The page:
Telephoto showdown: $100 Big Mike’s 500/1000mm Vs $1000 Sigma 150-600mm

A few weeks ago we went out to Huntsville State Park to get a chance to take some shots with the Sigma 150-600mm. It was awesome and we got some great photos. I thought it would be a great opportunity to use the 500mm manual lens I bought from Amazon a while back for the lunar eclipse. The day started out a little rough getting used to a lack of autofocus but was much smoother toward the end. I really wanted to do a comparison of this lens against one that is ten times the cost, and see just how good can a person do with a $100 lens. Is it really the way everyone says and the key is not having the best equipment, but to be the best with the equipment you have?

Big Mike’s 500/1000mm f/8 Manual Telephoto Lens for Nikon

Sigma 150-600mm Contemporary for Nikon

2x Magnifier to take the Sigma to 1200mm (click here to read our review of the 2x Magnifier – IT IS A GAME CHANGER.) Also, those links are affiliate links but do NOT cost you anything to click.

Mike’s @ 500mm
Sigma @ 600mm

We started out in a bird blind and that gave me a great opportunity to put my camera on a tripod and get used to how the lens operates. I found it very difficult to get decent shots of the birds we were looking at. Perhaps the 2x magnifier will help? It really didn’t and just seemed to add edge blur to everything. It was always like you were right on the edge of getting a crystal clear photo but the lens just couldn’t do it.

Mike’s @ 1000mm
Mike’s @ 500mm
Sigma @ 600mm

We moved from the bird blind and drove to a trail head for a little hike. We had hoped to see some different birds that one wouldn’t necessarily find next to a body of water, but alas they were not to be found. Not to let a good photo opportunity go to waste we began to take photos of the trail, and each other taking photos of the trail, and that’s when I had an epiphany.

Mike’s @ 500mm
Sigma @ 600mm

At the bird blind the subjects were pretty far away, somewhere between 100-150 yards. The images were ok, but lack the detail you would really want from those types of photos. On the trail, subjects were much, much closer. I noticed my images suddenly had more detail and clarity. So naturally, I began to experiment. I found this particular lens, on my particular camera, it may be different from user to user, has a sweet spot around 75-100 ft. It does have an EXTREMELY shallow depth of field, even with the aperture stopped down.

Mike’s @ 500mm
Sigma @ 500mm

If you have the patience, or maybe you want to get better as a photographer, you can certainly get this lens dialed in for some great shots.

Mike’s @ 500mm
Sigma @ 600mm

I found the lens to be very easy to use handheld at 500mm because the lens weights almost nothing. With the 2x magnifier on you need a tripod, or at the very minimum a monopod. After a few hours using it I was actually pretty proficient with it and was able to get some birds in flight. It seemed to do better with more light, the day was somewhat cloudy at times, so it’s probably best on sunny days or with great lighting.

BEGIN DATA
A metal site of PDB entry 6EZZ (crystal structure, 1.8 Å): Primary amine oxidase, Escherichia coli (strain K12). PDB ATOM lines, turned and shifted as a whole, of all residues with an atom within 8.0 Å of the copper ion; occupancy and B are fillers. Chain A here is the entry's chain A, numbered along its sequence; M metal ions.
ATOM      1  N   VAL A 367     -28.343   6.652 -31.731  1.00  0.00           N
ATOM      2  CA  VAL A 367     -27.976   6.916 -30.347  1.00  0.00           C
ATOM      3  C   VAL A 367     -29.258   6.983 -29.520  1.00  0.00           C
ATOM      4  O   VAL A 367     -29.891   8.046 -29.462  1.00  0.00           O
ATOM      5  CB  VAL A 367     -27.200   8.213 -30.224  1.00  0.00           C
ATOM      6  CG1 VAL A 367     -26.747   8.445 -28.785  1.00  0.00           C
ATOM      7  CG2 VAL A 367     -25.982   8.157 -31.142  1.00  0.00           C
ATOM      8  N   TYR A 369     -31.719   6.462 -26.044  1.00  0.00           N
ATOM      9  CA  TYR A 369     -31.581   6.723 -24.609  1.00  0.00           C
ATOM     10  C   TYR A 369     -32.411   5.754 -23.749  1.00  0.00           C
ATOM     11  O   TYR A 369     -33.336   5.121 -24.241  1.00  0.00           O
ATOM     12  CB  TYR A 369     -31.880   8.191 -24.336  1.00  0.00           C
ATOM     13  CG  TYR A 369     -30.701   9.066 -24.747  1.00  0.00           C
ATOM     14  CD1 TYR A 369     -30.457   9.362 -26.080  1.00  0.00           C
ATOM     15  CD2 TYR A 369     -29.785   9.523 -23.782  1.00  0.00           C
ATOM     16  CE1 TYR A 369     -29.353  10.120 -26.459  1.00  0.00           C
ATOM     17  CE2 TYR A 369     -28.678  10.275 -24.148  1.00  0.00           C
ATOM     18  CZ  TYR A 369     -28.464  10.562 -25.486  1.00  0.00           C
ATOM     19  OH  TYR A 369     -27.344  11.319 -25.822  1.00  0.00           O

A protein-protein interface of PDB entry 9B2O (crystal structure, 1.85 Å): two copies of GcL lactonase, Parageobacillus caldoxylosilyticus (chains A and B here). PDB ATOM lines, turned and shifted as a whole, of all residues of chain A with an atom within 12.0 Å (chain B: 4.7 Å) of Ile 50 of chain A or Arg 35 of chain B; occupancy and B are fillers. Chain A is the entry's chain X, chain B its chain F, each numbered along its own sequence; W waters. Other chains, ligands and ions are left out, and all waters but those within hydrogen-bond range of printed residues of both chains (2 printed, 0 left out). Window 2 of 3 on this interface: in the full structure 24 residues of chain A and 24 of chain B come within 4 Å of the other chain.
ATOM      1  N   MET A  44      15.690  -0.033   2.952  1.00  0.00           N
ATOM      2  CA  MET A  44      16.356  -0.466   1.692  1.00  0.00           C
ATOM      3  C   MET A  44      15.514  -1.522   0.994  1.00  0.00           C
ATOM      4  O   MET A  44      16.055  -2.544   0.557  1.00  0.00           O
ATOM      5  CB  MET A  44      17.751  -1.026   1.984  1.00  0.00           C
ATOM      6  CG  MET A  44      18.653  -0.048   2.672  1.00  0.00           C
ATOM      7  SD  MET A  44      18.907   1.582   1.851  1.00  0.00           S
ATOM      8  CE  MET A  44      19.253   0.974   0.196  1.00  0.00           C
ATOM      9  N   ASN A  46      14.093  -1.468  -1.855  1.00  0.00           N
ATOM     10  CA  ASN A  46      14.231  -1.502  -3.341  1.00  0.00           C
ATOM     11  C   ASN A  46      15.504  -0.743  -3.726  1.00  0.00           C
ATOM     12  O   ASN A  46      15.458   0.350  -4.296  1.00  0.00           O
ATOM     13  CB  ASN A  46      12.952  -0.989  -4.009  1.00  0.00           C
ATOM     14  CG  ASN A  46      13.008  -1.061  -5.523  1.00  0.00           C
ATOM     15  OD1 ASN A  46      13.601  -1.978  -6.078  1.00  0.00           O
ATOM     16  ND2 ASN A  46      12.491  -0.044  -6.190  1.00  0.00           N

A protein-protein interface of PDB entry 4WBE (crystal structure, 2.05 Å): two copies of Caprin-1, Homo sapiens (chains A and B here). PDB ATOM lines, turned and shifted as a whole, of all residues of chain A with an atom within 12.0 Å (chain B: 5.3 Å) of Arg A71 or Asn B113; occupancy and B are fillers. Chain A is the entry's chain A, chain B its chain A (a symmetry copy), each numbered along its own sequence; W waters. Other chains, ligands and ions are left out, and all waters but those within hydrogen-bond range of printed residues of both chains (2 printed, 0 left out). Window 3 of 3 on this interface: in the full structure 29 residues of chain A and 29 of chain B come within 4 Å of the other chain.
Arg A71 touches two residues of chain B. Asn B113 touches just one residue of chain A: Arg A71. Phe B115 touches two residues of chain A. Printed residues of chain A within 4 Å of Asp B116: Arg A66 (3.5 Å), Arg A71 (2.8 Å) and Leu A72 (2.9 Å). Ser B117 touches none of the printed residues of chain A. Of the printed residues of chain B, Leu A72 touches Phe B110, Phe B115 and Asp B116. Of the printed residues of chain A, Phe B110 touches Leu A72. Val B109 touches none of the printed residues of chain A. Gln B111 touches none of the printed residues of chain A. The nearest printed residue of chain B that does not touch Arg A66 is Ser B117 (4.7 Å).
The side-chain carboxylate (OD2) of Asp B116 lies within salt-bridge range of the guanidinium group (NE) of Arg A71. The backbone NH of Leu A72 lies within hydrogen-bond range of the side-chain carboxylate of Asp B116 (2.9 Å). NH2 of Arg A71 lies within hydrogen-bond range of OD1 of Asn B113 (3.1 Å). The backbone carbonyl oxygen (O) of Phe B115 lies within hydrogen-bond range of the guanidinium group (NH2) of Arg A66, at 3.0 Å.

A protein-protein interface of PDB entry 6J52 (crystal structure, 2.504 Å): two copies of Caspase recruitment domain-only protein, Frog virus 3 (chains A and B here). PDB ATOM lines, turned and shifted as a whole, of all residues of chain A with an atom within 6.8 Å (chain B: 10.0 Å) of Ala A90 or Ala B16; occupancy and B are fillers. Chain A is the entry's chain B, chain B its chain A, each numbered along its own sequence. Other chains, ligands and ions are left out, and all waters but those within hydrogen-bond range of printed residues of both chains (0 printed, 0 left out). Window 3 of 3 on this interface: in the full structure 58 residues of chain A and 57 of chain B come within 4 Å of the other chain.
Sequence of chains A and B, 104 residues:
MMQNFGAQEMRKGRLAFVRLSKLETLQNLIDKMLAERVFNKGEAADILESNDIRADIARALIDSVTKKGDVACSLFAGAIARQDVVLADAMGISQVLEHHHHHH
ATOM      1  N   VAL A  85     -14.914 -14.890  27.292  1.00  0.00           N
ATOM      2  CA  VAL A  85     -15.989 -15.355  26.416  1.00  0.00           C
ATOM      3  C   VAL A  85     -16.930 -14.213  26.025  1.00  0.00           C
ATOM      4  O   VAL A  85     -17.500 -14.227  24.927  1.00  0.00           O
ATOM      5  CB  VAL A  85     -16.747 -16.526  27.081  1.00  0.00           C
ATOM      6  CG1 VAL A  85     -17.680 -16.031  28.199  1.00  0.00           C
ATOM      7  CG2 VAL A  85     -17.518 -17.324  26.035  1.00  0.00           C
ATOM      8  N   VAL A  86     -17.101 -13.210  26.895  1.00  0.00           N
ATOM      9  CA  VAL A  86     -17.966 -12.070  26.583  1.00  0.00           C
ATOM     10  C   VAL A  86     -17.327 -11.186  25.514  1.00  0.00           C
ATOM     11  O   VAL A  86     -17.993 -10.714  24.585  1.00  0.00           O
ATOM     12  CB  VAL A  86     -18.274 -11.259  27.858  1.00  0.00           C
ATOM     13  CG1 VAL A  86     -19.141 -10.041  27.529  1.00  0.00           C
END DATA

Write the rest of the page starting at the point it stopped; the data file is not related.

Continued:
Mike’s @ 500mm
Mike’s @ 500mm

If you are looking for a telephoto lens that doesn’t break the bank, you have the patience to learn how to use this lens and plan out where you will be able to take the best photos for this lens, I would highly recommend it. Of course, I don’t expect to see any photos in National Geographic using this lens, but for social media, I think it will do just fine. All images provided are the RAW file and HAVE NOT been edited for proper comparison.

Mike’s @ 500mm
Sigma @ 600mm
Mike’s @ 500mm
Mike’s @ 500mm

We listed some affiliate links above – they do not cost YOU anything to click.

Review: Mcoplus macro extension tube set

I recently purchased this set for Christy for Valentine’s Day. We rented a macro lens a few weeks ago and she really enjoyed using it. We thought about purchasing a dedicated macro lens – until we saw the price. I just wasn’t sure I could justify the cost of a lens like that, especially since we are just hobbyists. A quick scroll through Amazon though led me to these tubes, and I thought why not. I wasn’t sure how well they would work, or if they really could make ANY lens a macro lens, but I thought it was worth trying out and writing a review so anyone on the fence about purchasing them could get some firsthand info.

Mcoplus Macro Tubes for Nikon. <– affiliate link

My initial thoughts are that they are plastic, VERY plastic. They are pretty light and seem that if you dropped them on a hard surface they might break. The metals that are used look a little cheap. Not super cheap but definitely not high quality. The steel tabs to unlock the lens from the tube are smooth and deburred making them easy to push down. That is a plus point for me, nothing like pushing down on little razor blades to ruin a day of shooting. All of the little tabs for the autofocus seem to be the same quality as the camera and lenses. Installing the tubes to the camera body or a lens to the tube has a gritty feeling to it. It’s rough and actually takes a little bit of effort. On the plus side they are very light, and don’t take up much space. All stacked together they are the size of a small lens.